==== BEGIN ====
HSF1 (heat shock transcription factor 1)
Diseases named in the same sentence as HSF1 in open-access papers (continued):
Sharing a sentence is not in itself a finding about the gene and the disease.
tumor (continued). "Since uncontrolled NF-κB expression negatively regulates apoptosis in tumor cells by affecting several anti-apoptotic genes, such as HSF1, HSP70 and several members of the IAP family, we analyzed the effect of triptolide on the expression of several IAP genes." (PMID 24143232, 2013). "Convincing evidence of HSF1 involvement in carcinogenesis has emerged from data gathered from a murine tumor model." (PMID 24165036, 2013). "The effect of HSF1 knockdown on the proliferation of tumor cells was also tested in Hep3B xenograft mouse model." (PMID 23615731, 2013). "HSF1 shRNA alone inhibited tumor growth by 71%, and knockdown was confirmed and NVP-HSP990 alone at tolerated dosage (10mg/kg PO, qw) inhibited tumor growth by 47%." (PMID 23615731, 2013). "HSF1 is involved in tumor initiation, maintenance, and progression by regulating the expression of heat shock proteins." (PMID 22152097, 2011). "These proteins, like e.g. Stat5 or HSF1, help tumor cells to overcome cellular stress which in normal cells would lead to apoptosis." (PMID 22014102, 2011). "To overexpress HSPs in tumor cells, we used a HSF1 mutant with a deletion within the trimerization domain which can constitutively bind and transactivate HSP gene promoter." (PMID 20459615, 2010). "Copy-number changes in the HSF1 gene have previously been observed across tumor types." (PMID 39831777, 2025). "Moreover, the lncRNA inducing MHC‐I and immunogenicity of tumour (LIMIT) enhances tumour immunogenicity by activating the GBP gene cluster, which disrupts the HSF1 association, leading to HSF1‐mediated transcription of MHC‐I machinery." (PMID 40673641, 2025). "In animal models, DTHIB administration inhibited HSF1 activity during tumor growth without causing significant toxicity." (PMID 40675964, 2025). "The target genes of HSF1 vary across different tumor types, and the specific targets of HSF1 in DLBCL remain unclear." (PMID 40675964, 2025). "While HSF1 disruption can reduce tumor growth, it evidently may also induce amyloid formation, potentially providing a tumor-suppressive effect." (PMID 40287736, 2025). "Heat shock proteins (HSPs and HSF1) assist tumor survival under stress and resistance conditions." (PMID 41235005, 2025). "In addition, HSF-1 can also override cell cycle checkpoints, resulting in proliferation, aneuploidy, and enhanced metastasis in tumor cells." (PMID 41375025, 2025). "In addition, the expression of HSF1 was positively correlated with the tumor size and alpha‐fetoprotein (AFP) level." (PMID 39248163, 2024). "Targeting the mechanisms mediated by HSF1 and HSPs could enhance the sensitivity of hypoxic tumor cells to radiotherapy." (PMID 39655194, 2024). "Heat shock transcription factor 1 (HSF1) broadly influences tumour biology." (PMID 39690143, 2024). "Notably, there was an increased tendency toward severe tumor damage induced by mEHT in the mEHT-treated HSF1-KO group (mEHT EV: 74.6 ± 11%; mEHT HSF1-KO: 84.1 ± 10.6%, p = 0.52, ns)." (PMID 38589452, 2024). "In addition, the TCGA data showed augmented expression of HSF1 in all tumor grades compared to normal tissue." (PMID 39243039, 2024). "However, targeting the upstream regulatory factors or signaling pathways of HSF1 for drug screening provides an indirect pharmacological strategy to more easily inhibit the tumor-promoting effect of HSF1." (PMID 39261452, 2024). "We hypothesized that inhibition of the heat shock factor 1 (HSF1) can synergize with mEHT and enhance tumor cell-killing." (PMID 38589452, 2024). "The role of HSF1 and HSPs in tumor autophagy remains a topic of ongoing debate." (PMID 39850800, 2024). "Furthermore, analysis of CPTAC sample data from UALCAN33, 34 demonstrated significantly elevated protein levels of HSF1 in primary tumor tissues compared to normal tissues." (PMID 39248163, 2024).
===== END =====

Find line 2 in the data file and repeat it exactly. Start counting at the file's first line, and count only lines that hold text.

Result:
Diseases named in the same sentence as HSF1 in open-access papers (continued):